The Universal Music Group's proposed acquisition of EMI is headed for the endgame in the regulatory process. According to sources, on Friday the European Commission will put the deal and the concessions package to vote before full college of EU commissioners, sources say. The deal is expected to be approved -- albeit with Universal selling off a substantial amount of EMI's assets, including 50-60% of EMI's European annual sales volume, sources tell Billboard.biz -- with a formal press release being issued Monday.
The EU has until Sept. 27 to make its decision known and issue a written report on the decision.
Meanwhile, sources say things are also coming to a head in the U.S. too, where the Federal Trade Commission has been reviewing the deal. The FTC is also expected to reveal its decision next week, sources suggest. The Federal Trade Commission declined comment while the EU was unavailable for comment at press time.
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In Europe, the vote by the full college is the third and final step in the process, sources say. So far, sources say that VP of the EU and Commissioner for Competition Joaquin Almunia has approved the deal, and on Sept. 7, it went before the advisory committee comprised of representatives of the 27 EU states, which voted on the deal.
It was unclear at press time how that vote turned out, but sources say the vote isn't enough to stop the deal or give it approval, although the EU Directorate-General for Competition Alexander Italiener has to tell the board how it has taken their opinion into account as the regulatory process moves toward the full college's final vote.
As has been reported, the deal will likely be approved by both the EU and the FTC due to the concessions package submitted by the Universal Music Group, which includes the divestment of the global rights of the Parlophone, Chrysalis, and Sanctuary catalogs. That means that UMG will be selling labels that include acts like Radiohead and catalogs like Sinead O'Conner and Jethro Tull, among many others, but it will hold onto the Beatles catalog, which is on the Parlophone label.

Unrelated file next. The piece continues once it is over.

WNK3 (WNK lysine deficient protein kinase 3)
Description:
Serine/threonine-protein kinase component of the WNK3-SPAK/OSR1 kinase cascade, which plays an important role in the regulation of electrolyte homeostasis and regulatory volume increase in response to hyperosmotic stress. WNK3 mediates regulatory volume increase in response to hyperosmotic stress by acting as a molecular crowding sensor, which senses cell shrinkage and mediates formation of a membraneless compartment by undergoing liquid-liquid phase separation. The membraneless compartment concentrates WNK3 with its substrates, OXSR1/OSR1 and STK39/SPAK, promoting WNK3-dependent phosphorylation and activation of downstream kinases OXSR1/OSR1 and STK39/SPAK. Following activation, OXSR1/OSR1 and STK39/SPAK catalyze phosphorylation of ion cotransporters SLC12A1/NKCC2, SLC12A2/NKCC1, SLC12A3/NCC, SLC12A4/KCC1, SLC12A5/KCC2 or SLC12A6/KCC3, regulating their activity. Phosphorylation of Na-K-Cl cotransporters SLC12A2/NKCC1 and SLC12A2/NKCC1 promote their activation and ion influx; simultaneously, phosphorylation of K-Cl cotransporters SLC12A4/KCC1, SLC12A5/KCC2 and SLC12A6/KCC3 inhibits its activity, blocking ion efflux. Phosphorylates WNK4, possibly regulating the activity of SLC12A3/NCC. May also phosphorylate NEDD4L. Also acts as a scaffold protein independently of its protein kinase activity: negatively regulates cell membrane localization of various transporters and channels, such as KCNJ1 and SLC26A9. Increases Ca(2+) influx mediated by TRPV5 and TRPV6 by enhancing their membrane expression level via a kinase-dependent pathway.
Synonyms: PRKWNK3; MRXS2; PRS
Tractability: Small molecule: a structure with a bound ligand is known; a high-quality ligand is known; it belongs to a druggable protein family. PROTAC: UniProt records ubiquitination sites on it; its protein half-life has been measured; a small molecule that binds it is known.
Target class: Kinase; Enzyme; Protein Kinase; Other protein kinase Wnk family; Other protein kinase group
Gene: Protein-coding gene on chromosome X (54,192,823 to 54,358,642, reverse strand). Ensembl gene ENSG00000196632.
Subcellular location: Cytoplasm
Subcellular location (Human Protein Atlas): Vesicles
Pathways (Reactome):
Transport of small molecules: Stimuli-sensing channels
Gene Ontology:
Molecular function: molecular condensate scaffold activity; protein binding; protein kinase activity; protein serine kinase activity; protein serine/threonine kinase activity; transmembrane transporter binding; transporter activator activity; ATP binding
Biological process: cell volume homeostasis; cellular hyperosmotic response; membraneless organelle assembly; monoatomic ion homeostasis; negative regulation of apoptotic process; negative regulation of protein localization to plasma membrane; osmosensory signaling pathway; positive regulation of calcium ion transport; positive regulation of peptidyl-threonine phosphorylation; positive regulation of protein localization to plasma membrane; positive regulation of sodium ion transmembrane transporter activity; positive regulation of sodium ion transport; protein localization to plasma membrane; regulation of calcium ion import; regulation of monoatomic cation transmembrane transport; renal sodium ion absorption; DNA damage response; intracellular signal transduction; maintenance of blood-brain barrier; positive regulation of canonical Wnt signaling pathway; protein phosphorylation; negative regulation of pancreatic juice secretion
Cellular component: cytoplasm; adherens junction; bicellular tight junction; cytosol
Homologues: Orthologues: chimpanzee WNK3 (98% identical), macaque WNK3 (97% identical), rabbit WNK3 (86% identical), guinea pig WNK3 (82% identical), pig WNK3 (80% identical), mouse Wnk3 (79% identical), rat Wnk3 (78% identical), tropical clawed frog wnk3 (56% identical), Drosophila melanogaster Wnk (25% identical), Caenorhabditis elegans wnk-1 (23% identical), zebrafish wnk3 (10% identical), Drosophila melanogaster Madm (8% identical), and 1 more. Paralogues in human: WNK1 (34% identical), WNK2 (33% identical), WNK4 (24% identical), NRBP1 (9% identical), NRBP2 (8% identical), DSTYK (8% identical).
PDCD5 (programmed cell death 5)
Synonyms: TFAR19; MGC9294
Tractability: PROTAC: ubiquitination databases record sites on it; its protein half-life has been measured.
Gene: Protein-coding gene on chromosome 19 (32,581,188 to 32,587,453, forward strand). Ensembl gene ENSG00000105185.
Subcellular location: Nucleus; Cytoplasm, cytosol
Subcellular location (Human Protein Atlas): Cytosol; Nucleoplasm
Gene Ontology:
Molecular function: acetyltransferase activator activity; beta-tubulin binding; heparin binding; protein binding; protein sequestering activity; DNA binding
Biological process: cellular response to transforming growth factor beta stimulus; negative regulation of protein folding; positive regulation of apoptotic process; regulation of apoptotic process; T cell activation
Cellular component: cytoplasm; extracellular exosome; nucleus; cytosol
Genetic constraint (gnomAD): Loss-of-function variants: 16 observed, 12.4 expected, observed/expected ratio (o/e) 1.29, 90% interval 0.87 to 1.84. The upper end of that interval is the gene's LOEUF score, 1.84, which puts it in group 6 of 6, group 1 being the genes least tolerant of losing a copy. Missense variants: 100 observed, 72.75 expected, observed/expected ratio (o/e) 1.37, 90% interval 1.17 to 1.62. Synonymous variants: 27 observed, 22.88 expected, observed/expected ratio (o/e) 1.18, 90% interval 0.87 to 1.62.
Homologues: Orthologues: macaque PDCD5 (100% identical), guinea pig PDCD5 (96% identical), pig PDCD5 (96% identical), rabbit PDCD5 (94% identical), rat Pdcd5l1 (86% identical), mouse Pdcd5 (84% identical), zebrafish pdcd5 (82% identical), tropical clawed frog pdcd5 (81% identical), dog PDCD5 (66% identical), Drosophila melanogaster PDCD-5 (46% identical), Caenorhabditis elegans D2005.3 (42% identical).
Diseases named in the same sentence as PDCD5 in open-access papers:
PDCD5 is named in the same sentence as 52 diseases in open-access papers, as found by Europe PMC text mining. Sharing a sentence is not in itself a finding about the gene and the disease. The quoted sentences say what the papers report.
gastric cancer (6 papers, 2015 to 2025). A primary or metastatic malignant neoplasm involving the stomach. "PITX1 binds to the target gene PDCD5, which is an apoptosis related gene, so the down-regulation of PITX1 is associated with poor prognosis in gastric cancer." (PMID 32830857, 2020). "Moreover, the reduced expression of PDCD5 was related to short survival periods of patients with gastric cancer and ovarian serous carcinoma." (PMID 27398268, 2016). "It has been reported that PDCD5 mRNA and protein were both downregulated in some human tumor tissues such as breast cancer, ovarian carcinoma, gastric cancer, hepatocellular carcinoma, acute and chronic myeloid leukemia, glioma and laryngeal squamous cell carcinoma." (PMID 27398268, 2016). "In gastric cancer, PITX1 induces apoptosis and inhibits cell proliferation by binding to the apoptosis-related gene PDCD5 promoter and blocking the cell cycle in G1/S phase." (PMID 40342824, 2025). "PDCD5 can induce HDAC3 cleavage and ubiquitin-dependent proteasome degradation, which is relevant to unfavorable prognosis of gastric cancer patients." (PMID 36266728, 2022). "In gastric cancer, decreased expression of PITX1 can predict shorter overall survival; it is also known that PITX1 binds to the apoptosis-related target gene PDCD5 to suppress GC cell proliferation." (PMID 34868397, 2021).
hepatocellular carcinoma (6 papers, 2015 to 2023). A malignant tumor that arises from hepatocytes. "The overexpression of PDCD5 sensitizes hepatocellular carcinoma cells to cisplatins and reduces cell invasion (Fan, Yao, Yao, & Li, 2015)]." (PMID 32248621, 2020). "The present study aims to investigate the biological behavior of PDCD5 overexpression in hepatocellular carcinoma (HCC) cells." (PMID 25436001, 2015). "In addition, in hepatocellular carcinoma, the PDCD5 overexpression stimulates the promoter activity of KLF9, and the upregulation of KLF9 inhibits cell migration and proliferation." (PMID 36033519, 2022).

While many expect the FTC to approve the deal with that package of concessions, opponents of the deal like Public Knowledge as recently as Sept. 10 was calling for the FTC to force UMG to also include the divestment of a larger labels, such as Capitol Records or the Island Def Jam Music Group. Other opponents of the deal said they hadn't heard one way or another what the regulators will do, but were still hoping that it would be turned down, despite the many media reports that indicate otherwise.
If the deal gets its expected approval, the Universal Music Group will probably have six months to dispose of the catalogs that is included in its concessions package. Some stories have suggested that the EU may include some conditions on how the assets are to be sold, but that was unclear at press time.
In any event, the EU may appoint a trustee to oversee the sale, and according to the New York Post, UMG has hired Goldman Sachs and Bank of America as advisers for the sale.
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While many press reports thus far claim that the sale of the divested label package means that the overall EMI acquisition will not pay off for UMG because it will not be able to achieve its previously announced target of 100 million euros in savings, that remains to be seen. With plenty of suitors like the BMG Rights Management, Warner Music Group, Sony Music, Ronald Perelman's MacAndrews & Forbes Holdings Inc, and others seeking and able to buy the divested assets (and a large number of indie labels interested in picking off specific catalogs), the price that UMG achieves could very well make the final price it has to pay more attractive than the 1.2 billion euros it was willing to pay for the whole EMI package.